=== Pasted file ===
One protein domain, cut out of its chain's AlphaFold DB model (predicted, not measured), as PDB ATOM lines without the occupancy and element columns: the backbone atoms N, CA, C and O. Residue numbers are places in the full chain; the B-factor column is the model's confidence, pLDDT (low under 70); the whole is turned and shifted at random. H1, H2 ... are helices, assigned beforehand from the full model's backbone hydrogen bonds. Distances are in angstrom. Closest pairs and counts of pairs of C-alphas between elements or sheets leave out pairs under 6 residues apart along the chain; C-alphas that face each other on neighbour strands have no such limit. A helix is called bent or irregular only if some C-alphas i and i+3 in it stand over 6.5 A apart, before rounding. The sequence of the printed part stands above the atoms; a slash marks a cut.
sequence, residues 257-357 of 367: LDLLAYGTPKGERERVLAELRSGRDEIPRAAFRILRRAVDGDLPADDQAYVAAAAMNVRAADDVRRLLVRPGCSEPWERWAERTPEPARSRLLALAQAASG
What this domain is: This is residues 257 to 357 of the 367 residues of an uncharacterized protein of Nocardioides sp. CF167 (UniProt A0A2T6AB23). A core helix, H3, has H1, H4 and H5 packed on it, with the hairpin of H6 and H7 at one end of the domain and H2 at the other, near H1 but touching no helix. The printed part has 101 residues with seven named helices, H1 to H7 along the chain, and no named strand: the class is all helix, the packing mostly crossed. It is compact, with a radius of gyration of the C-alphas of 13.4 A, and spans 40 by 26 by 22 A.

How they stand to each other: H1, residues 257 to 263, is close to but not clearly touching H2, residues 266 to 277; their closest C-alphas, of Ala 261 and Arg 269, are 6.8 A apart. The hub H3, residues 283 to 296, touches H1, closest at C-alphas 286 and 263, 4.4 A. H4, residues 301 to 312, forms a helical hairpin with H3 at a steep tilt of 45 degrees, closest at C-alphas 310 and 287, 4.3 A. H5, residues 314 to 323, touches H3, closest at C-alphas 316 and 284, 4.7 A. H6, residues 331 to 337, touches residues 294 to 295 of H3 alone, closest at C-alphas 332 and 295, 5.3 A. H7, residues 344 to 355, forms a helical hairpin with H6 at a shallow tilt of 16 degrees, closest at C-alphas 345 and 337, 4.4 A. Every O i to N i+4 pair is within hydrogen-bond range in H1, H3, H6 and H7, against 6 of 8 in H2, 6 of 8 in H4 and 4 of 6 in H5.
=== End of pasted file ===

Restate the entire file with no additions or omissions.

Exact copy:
One protein domain, cut out of its chain's AlphaFold DB model (predicted, not measured), as PDB ATOM lines without the occupancy and element columns: the backbone atoms N, CA, C and O. Residue numbers are places in the full chain; the B-factor column is the model's confidence, pLDDT (low under 70); the whole is turned and shifted at random. H1, H2 ... are helices, assigned beforehand from the full model's backbone hydrogen bonds. Distances are in angstrom. Closest pairs and counts of pairs of C-alphas between elements or sheets leave out pairs under 6 residues apart along the chain; C-alphas that face each other on neighbour strands have no such limit. A helix is called bent or irregular only if some C-alphas i and i+3 in it stand over 6.5 A apart, before rounding. The sequence of the printed part stands above the atoms; a slash marks a cut.
sequence, residues 257-357 of 367: LDLLAYGTPKGERERVLAELRSGRDEIPRAAFRILRRAVDGDLPADDQAYVAAAAMNVRAADDVRRLLVRPGCSEPWERWAERTPEPARSRLLALAQAASG
What this domain is: This is residues 257 to 357 of the 367 residues of an uncharacterized protein of Nocardioides sp. CF167 (UniProt A0A2T6AB23). A core helix, H3, has H1, H4 and H5 packed on it, with the hairpin of H6 and H7 at one end of the domain and H2 at the other, near H1 but touching no helix. The printed part has 101 residues with seven named helices, H1 to H7 along the chain, and no named strand: the class is all helix, the packing mostly crossed. It is compact, with a radius of gyration of the C-alphas of 13.4 A, and spans 40 by 26 by 22 A.

How they stand to each other: H1, residues 257 to 263, is close to but not clearly touching H2, residues 266 to 277; their closest C-alphas, of Ala 261 and Arg 269, are 6.8 A apart. The hub H3, residues 283 to 296, touches H1, closest at C-alphas 286 and 263, 4.4 A. H4, residues 301 to 312, forms a helical hairpin with H3 at a steep tilt of 45 degrees, closest at C-alphas 310 and 287, 4.3 A. H5, residues 314 to 323, touches H3, closest at C-alphas 316 and 284, 4.7 A. H6, residues 331 to 337, touches residues 294 to 295 of H3 alone, closest at C-alphas 332 and 295, 5.3 A. H7, residues 344 to 355, forms a helical hairpin with H6 at a shallow tilt of 16 degrees, closest at C-alphas 345 and 337, 4.4 A. Every O i to N i+4 pair is within hydrogen-bond range in H1, H3, H6 and H7, against 6 of 8 in H2, 6 of 8 in H4 and 4 of 6 in H5.